Gower tells me, "I had a fat, yellow copy of Lord of the Rings when I was about 16 that I'll never forget. Not because it was a great design, but the fantastical painted mountains thrilled me. I suppose I have more favorite designers than books: Berthold Wolpe for Faber & Faber; Alvin Lustig, Paul Rand, William Addison Dwiggins for Knopf. More recently Jeff Fisher's designs for Louis de Bernières' novels were memorable, and today I guess David Pearson and Jon Gray in the UK are never less than thrillingly creative."

Knowing When to Stop — or When Not to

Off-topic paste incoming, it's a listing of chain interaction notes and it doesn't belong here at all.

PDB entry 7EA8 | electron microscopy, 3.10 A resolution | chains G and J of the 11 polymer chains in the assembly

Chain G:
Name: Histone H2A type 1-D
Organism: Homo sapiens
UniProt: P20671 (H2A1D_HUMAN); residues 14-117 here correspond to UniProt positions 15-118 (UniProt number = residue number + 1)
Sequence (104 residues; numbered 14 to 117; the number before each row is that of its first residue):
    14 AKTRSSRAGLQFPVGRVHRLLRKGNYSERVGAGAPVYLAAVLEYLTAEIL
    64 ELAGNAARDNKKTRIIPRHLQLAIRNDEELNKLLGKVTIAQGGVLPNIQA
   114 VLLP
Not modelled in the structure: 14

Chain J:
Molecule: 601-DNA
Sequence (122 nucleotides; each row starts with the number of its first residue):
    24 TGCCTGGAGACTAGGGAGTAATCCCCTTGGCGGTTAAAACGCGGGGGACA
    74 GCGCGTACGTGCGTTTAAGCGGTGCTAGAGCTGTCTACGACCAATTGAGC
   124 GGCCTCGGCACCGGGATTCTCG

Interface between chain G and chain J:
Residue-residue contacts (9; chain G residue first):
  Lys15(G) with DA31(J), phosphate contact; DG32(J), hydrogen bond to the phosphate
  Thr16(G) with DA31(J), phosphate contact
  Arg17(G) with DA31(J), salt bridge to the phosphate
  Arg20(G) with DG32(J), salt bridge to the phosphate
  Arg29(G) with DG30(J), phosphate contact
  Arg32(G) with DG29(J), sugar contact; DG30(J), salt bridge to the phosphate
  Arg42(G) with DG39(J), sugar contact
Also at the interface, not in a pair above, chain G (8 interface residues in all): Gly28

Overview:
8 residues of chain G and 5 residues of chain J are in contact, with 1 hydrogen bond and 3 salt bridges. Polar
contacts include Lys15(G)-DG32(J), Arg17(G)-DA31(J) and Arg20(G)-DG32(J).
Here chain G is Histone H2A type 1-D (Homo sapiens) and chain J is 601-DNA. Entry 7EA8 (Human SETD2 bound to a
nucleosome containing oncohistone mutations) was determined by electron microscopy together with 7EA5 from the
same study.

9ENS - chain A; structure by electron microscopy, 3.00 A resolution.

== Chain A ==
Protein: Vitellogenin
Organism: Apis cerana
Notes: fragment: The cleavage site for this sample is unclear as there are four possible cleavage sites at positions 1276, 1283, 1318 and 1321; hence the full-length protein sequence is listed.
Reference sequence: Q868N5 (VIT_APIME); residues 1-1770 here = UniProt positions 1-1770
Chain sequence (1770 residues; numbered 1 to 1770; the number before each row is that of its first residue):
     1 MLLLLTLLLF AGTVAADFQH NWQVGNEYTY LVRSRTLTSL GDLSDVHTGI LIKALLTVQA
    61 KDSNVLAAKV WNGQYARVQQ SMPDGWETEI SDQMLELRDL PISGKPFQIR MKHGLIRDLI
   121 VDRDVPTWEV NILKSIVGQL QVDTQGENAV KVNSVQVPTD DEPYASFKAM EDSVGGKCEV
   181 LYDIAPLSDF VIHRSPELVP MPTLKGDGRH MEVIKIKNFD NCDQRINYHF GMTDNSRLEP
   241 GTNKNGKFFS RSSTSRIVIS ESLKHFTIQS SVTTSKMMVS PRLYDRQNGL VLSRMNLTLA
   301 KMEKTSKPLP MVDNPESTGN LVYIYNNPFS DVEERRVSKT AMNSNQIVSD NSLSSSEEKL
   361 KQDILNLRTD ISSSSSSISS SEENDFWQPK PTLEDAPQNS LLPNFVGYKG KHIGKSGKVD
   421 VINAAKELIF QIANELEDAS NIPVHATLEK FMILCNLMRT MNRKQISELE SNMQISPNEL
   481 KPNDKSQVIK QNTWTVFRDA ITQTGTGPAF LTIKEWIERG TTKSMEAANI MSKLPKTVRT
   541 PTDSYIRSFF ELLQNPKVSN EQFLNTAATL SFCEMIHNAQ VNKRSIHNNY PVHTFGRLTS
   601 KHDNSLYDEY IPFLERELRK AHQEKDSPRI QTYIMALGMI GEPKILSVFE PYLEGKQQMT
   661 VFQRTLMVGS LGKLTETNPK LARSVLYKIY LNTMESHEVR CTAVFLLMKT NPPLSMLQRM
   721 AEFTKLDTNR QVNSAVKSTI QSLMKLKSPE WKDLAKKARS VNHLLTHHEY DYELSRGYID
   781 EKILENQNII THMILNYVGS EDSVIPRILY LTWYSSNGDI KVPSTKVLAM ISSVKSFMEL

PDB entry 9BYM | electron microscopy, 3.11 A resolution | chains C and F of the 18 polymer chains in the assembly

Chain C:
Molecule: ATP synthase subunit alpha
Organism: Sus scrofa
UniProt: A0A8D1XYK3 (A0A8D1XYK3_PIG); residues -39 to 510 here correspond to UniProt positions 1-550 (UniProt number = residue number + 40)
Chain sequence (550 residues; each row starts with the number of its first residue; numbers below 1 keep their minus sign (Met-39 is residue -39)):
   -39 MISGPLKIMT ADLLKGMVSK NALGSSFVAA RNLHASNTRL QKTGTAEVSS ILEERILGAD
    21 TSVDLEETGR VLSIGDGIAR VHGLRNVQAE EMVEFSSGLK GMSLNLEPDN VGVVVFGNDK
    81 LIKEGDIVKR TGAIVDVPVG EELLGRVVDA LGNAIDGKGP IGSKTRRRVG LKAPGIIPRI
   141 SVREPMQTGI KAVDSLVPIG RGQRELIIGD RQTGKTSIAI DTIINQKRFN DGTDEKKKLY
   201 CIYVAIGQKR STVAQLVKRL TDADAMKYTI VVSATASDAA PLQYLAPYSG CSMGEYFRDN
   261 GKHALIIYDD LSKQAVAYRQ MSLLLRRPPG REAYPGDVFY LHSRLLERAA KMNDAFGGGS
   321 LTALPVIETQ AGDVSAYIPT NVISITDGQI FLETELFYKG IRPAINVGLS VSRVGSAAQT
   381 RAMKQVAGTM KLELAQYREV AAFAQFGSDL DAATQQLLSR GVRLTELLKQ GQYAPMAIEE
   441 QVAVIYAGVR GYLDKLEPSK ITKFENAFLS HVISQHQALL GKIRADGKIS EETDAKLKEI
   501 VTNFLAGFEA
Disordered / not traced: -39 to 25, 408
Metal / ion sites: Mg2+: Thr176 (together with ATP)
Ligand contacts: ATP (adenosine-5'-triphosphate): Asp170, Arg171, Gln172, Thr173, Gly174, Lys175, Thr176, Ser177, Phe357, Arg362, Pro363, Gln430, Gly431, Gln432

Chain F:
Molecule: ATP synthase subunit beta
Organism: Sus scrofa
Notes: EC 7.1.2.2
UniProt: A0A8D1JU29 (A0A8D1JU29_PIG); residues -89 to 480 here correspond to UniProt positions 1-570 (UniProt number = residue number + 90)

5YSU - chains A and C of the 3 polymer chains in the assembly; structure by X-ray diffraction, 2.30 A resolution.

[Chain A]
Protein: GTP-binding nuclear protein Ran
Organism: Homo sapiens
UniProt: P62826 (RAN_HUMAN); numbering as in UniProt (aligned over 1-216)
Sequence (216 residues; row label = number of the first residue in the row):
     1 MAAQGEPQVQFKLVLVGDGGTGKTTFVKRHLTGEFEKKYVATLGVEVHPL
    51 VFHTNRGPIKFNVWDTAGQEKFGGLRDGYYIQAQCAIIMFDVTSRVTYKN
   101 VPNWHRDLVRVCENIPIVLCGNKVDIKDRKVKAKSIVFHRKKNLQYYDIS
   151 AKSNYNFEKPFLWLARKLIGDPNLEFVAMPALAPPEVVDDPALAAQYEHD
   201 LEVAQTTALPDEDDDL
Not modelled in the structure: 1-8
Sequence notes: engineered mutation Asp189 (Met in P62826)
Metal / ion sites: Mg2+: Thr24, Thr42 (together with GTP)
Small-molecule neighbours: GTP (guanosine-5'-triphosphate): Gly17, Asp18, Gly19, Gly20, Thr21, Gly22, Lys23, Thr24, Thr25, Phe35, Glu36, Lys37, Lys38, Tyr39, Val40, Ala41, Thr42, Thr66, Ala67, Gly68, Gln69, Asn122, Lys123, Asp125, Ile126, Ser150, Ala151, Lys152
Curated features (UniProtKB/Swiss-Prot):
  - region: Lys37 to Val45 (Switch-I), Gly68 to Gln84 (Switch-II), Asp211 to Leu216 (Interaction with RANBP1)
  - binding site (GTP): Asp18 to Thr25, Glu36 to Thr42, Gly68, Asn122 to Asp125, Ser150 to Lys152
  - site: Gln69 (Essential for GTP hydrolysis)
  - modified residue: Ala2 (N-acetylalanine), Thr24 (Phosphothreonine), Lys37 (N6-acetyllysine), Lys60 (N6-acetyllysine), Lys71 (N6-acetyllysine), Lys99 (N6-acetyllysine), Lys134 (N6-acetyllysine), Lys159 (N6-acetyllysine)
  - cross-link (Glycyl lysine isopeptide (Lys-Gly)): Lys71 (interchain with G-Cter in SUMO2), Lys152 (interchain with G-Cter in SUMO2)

Buckley admits, "I think I’ve designed On The Road more than any other designer; now I give those projects I’ve already done over to fresh talent to see where they will take it." But there does appear to be a nearly endless opportunity to redesign book covers. "How many gorgeously distinctive versions of 'Amazing Grace' exist?" he asks. Gower adds, "I think the number of interpretations for a good book is infinite. The very fact that a book has become a classic indicates that it has depth and, thereby, the capacity to be looked at from any number of angles."

This article is from the archive of our partner The Wire.